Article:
“We’ve got him on fluids and he seems much improved.

“We’ll hang on to him to run a few more tests, but try not to worry.”

She bustled off, her mind seeming already to be on her next patient.

“Can I see him, doctor? Please –?” Yvonne called after her, and she returned, full of apologies.

“Sorry – of course. I’ll take you to him.”

Her parents were nodding encouragin­gly as she followed the doctor out and into a side room.

And at last there was Bryn, propped up in bed, smiling. She had never been so glad to see him in her life.

“Hello, you,” he said, as she perched on the bed and took his hand.

“I thought I’d lost you,” she said, fighting back tears.

He squeezed her hand. “I’m so sorry, sweetheart. What a fuss. I only fainted.”

Yvonne nodded emphatical­ly.

“That’s what the doctor said, though they’re just going to do a few more tests to be sure.” She sighed, then lifted her chin.

“And if they find anything – which they won’t – we’ll deal with it, together.”

“Together,” he agreed, as she rested her forehead against his.

Gwen touched the key to end the call and reached for the café’s calendar.

With a flourish, she wrote two big exclamatio­n marks in the square for the coming Saturday.

“That was Tomasz,” she told Urzula, pointing at her phone. “He can start on Saturday.

“So now we have to work out a plan to get everything ready for him!”.

“Is very exciting,” Urzula agreed.

Gwen looked around the kitchen.

“Darren? Darren, do you have a minute?”

“With you in a mo, Mrs J!” he called cheerfully from the depths of the dishwasher.

As he grinned at her she registered surprise yet again that this tall young man was the same gangly teenager who used to hang out in the café with his pals, nursing their soft drinks for hours.

A good group of lads, they all still called in to say hello when they were passing.

Darren, though, was the one who’d helped out around the café, clearing tables and the like.

He’d wanted to be a chef back then, but had changed his mind since.

“Have you seen those TV programmes, Mrs J? The way the head chef guys yell at all the other guys?” He’d grimaced.

“Nah, don’t fancy that much. So I’m going to rethink my options.”

In the meantime, he seemed happy enough working here at the café.

While they waited, Urzula turned to her, her face showing concern.

“How is Yvonne’s husband? Getting better, I hope?”

“Oh, he is – though to be honest I’m not sure what it is he’s better from!”

After 48 hours of observatio­n, Bryn had been released from hospital.

There was nothing obviously serious, at least, which was a relief, though he wasn’t back working yet. Yvonne was still worried. “He’s just so listless,” her sister had confided when she’d popped round to Gwen’s one evening.

“He’s got none of his usual get up and go.”

“It’ll come, Yvonne. Just give him time,” Gwen said,

but she shared Yvonne’s concern.

This lethargy wasn’t like the strong, energetic Bryn they all knew.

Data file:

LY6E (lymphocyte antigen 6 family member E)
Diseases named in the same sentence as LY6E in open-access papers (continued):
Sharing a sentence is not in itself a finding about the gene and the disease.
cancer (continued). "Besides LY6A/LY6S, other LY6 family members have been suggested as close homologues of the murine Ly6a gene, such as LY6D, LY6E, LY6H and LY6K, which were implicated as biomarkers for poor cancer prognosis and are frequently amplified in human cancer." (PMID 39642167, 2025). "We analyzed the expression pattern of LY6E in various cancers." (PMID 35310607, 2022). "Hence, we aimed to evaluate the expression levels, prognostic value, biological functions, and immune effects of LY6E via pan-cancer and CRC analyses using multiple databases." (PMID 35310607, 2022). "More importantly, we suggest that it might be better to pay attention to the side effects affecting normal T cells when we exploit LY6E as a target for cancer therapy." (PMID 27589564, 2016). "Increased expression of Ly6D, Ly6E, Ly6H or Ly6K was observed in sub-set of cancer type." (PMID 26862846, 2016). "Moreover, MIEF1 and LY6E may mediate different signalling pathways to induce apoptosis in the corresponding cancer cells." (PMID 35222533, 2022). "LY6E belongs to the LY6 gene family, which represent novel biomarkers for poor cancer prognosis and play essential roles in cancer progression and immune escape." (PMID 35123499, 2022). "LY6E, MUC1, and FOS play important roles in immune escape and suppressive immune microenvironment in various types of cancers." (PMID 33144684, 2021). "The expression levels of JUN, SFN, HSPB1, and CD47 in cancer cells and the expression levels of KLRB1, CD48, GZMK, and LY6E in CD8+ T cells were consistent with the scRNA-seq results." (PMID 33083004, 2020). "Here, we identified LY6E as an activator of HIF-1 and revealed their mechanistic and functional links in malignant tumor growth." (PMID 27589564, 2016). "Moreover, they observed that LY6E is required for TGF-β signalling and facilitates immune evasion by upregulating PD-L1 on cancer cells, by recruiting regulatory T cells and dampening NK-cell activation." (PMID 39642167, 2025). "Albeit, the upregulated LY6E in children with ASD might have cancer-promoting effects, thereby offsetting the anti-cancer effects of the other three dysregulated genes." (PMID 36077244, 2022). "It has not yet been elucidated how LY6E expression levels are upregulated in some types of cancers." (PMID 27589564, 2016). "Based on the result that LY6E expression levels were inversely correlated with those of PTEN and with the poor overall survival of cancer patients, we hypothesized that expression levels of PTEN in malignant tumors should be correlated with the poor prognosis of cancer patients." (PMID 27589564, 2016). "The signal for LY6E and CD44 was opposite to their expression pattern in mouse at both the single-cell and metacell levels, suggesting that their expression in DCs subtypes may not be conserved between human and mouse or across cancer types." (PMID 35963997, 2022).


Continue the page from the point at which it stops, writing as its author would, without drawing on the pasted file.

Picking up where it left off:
“Right then, what’s the plan, Mrs J?” Darren broke into her thoughts, rubbing his hands together.

“Mrs Johnson?” It was Tomasz, calling through from the café to the kitchen.

“I hope is OK – I brought some paint supplies. Special deal from the wholesaler if I took away today. Can I store it here?”

“Oh – right.” Gwen’s focus snapped back to the café.

“Bring it through and take it out the back. It’ll be OK there for a few days.”

“Out the back” was a yard outside the back door of the kitchen, with an old coal shed in the corner.

It wasn’t a dump, exactly, but even Gwen, flicking her eyes around it, admitted it was unpreposse­ssing: red brick walls, broken slabs, weeds, crates, with the walls shrouded in ivy.

She stepped aside as Darren squeezed past her bearing two big tins of paint, Tomasz following.

“Stow it in the coal shed,” she suggested. “If you can get the door open.”

Darren tugged at the door and it gave. He peered in, then ducked in and out as quickly as he could.

“Did you say it’s the coal shed, Mrs J?” Darren asked as he brought through the last two tins. She nodded, and he looked quizzical.

“Why would they put a coal shed out the back?

“How did the coalman reach it to deliver the coal? Seems weird that he’d bring it through the inside.”

He turned to scan the back of the building.

“What was this place originally, anyway?” Gwen had no idea. They might have thought no more about it, except that in turning back, Darren tripped over a broken slab and stumbled into the ivy-shrouded wall.

The paint tin dangling from his right hand hit the wall with a hollow thunk.

He looked at her, his eyebrows raised.

“That sounded weird.” He put down the tins and tapped at the wall with his knuckles.

Mostly they heard the solid thud of brick, but in one area it was different. He did it again more slowly.

“There must be something here.” He tugged a small hole in the ivy and peered through. “I think I can see a door.”

He glanced back at Gwen. “A door?” she echoed. “Let’s have a look.”

Standing alongside him, she peered through the curtain of ivy.

“Oh, blow it, what have we got to lose? Let’s rip the lot off,” she said, grabbing a handful and tugging. Darren flinched. “Remind me never to let you loose on an Elastoplas­t, Mrs J,” he said, as she tore off a ragged strip.

And there it was. A door in the wall. But where to?

Darren grasped the rusted metal doorknob and rattled it, finding it locked. He bent to squint through the keyhole below

“Can you see anything?” Gwen asked.

“I think it’s the jitty – you know, from the square through to the car park.”

“Really?” Gwen looked at Darren and Tomasz in astonishme­nt.

“Well, fancy that! All the years I’ve worked here and I never knew this door was here.”

“I wonder if there’s a key?”

Darren was scanning the ground as if he expected to find it lying amidst the weeds.

Gwen hardly heard him. She was looking around at this uninviting little yard, and the seeds of an idea began to germinate in her mind.

“Tomasz,” she said slowly, “how much extra would it cost to paint these old walls?”

To be continued.